1:30 p.m. ET Nov. 5, 2020: A Michigan judge has dismissed a lawsuit by President Donald Trump’s campaign in a dispute over whether Republican challengers had access to the handling of absentee ballots.
Judge Cynthia Stephens said the defendant, Secretary of State Jocelyn Benson, was the wrong person to sue because she doesn’t control the logistics of local ballot counting, even if she is the state’s chief election officer.
12:10 p.m. ET Nov. 5, 2020: The Trump campaign and the Nevada Republican Party plan to file a lawsuit claiming that as many as 10,000 people in Nevada cast a ballot despite no longer living there.
According to those who are familiar with the suit, campaign officials say they have proof that people who have died have been found to have voted.
Trump’s campaign also said Thursday that it would demand a recount in any state that it lost within a 1% margin or less.
12:05 p.m. ET Nov. 5, 2020: A Georgia judge dismissed a lawsuit by the Trump campaign that asked to ensure state laws were followed on absentee ballots.
President Donald Trump’s campaign on Wednesday launched multistate legal challenges to the continuing presidential vote count, claiming among other things that Republicans have been denied adequate access to the process.
In addition to the suits demanding better access to vote counting, another suit is questioning the counting of absentee ballots that arrived after the deadline and those which are “defective.”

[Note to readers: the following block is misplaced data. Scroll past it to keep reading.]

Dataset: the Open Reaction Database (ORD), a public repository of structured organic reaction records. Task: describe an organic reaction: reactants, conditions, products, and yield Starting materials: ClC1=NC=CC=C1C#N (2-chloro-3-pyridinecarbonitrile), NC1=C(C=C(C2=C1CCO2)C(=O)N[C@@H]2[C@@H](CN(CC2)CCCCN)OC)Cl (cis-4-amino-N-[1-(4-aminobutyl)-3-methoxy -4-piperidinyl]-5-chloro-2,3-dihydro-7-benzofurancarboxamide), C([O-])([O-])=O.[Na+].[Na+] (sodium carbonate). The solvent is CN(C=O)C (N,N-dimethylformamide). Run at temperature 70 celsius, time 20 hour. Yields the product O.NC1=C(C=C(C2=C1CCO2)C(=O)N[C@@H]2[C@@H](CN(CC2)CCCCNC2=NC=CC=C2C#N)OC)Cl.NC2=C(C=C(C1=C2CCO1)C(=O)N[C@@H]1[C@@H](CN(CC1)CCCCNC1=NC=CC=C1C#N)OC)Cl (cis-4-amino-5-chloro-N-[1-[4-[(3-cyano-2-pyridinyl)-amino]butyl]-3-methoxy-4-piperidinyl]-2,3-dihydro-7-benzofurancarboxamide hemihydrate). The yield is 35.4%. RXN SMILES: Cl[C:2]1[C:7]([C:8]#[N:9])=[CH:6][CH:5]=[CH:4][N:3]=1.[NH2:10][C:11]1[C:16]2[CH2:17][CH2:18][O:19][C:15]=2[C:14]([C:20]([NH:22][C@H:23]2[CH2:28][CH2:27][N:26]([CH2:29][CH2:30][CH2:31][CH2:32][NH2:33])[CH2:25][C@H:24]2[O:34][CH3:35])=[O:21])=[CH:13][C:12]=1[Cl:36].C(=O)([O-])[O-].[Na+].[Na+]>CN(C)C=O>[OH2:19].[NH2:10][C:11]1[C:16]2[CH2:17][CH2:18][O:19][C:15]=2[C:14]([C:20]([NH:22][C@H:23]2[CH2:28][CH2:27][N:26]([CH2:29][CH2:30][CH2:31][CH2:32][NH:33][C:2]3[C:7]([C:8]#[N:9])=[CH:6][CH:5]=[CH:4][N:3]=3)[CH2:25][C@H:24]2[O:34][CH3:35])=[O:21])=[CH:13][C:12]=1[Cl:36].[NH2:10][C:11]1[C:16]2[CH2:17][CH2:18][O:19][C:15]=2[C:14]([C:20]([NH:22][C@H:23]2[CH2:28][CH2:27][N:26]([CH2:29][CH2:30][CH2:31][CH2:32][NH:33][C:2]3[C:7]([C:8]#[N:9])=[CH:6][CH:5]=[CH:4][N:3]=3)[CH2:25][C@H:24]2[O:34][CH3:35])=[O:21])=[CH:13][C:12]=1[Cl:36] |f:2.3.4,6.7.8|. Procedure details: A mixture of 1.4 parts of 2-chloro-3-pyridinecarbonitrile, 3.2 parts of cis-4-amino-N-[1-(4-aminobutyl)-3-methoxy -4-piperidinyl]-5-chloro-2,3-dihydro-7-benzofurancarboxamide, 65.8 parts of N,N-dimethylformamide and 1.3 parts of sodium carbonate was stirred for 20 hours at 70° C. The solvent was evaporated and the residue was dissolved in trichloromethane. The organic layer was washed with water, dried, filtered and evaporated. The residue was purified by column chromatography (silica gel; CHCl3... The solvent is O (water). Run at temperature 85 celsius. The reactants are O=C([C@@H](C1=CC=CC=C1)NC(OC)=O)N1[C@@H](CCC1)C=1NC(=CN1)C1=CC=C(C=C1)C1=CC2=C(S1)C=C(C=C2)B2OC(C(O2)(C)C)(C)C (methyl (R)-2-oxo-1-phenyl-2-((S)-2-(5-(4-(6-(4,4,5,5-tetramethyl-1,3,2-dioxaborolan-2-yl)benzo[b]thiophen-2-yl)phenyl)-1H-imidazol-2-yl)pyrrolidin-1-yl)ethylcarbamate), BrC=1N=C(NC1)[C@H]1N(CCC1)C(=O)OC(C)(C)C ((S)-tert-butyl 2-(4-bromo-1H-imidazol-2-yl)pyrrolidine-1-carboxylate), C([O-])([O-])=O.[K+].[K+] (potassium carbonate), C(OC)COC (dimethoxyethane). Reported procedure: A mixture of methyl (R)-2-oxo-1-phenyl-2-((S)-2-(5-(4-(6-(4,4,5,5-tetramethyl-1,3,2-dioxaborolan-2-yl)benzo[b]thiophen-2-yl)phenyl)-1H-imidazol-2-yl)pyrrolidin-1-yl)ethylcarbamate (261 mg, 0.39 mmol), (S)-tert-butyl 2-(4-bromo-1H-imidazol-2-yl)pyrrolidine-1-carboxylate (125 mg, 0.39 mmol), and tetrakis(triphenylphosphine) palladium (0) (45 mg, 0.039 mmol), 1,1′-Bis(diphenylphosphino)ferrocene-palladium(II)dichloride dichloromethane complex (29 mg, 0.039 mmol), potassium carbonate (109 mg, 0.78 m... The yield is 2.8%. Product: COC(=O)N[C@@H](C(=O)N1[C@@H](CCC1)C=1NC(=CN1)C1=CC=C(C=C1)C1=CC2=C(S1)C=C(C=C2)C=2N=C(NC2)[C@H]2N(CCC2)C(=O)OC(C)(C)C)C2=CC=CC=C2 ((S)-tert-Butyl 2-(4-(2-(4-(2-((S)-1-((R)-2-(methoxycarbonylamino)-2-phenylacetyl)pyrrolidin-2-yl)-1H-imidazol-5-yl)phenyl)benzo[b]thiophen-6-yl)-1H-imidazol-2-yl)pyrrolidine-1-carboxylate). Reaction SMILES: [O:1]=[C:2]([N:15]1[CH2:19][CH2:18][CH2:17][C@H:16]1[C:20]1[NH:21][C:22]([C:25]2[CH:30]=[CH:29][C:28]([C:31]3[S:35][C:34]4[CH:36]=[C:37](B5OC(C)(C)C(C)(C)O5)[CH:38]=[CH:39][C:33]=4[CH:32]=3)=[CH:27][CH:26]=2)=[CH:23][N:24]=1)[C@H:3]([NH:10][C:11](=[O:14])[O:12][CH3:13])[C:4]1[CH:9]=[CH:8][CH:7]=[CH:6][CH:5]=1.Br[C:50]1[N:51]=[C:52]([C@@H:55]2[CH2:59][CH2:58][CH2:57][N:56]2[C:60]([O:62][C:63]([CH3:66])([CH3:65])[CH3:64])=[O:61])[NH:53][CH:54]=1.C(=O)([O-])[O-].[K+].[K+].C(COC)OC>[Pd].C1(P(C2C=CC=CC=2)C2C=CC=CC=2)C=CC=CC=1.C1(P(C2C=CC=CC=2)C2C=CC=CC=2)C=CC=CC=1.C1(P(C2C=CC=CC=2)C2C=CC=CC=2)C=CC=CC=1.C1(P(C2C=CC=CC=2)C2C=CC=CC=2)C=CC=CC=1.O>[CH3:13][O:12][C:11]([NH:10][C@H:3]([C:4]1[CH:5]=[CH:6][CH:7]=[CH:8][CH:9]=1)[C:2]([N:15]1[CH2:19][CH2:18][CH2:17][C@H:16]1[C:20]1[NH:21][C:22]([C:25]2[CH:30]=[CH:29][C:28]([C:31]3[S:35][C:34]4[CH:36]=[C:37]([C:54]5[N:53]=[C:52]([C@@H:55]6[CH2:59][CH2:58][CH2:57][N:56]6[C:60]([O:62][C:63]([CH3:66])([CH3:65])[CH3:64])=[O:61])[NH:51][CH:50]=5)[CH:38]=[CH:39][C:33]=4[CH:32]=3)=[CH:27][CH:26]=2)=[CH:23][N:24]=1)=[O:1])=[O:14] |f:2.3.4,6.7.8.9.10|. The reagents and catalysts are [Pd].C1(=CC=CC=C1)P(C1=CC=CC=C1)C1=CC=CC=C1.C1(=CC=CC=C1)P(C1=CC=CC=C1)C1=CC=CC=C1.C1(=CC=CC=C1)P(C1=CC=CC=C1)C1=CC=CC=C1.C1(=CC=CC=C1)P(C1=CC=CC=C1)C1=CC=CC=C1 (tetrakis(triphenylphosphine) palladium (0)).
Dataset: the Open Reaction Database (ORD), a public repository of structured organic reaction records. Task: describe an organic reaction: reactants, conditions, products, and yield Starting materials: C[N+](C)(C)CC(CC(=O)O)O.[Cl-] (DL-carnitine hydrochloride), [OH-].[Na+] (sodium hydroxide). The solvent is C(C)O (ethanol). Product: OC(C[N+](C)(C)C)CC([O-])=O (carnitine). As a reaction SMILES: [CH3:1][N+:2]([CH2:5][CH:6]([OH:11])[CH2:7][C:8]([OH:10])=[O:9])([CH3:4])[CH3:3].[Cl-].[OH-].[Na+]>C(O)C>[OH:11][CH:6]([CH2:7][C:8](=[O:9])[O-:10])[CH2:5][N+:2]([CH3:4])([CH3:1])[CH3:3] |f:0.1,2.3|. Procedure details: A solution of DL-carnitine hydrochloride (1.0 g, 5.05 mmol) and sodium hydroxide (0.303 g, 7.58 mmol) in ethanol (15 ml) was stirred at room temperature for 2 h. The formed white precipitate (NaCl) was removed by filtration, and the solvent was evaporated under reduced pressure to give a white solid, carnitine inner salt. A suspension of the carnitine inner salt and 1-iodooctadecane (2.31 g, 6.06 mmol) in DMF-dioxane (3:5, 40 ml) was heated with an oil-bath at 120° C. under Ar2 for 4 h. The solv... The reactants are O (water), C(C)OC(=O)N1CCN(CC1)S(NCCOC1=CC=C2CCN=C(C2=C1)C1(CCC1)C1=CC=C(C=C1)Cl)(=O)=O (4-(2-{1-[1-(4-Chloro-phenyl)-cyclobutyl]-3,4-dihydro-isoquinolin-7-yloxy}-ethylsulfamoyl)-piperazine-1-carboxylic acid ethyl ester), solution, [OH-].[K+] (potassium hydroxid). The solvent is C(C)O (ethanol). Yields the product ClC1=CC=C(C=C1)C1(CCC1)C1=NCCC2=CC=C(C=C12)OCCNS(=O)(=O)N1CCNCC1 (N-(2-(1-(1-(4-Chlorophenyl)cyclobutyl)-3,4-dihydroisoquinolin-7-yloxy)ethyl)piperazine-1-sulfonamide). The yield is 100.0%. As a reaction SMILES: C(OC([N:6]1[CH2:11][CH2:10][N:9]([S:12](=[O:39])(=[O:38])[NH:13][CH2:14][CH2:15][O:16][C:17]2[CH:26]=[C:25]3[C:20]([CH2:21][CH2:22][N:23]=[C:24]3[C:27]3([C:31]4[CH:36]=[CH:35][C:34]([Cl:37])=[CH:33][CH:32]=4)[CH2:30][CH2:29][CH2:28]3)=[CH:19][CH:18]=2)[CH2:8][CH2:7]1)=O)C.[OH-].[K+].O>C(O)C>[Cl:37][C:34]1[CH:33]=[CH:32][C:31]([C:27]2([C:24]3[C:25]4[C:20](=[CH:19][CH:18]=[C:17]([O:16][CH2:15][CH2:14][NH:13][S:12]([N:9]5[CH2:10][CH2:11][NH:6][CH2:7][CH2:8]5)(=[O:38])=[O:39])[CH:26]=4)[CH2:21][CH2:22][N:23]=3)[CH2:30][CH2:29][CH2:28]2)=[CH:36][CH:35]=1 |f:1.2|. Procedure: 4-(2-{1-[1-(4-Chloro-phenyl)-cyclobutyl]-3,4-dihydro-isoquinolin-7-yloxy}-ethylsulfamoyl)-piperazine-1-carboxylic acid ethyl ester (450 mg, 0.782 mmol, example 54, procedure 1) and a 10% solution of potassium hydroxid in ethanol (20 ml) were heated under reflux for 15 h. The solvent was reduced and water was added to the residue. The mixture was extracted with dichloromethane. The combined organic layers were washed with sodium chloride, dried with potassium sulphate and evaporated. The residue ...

Trump’s campaign mounted the challenges as more states were called Wednesday for Democratic nominee Joe Biden.
Here is a look at what has been filed.
The suit filed in Michigan seeks to halt the counting of ballots because according to Trump’s campaign, they have not been given “meaningful access” to the areas where votes are being counted.
“President Trump’s campaign has not been provided with meaningful access to numerous counting locations to observe the opening of ballots and the counting process, as guaranteed by Michigan law,” Bill Stepien, Trump’s campaign manager, said in a news release.
“We have filed suit today in the Michigan Court of Claims to halt counting until meaningful access has been granted. We also demand to review those ballots which were opened and counted while we did not have meaningful access,” the statement said.
According to the filing, Michigan Secretary of State Jocelyn Benson “have undermined the right of all Michigan voters — including the voters bringing this action — to participate in fair and lawful elections.”
Michigan law requires that one inspector from each major political party be present at ballot counting locations. The law allows for a maximum of 134 challengers. Both parties have passed that amount with more than 200 each, according to the Detroit News.
Michigan Attorney General Dana Nessel’s office released a statement that read, “Michigan’s elections have been conducted transparently, with access provided for both political parties and the public, and using a robust system of checks and balances to ensure that all ballots are counted fairly and accurately.”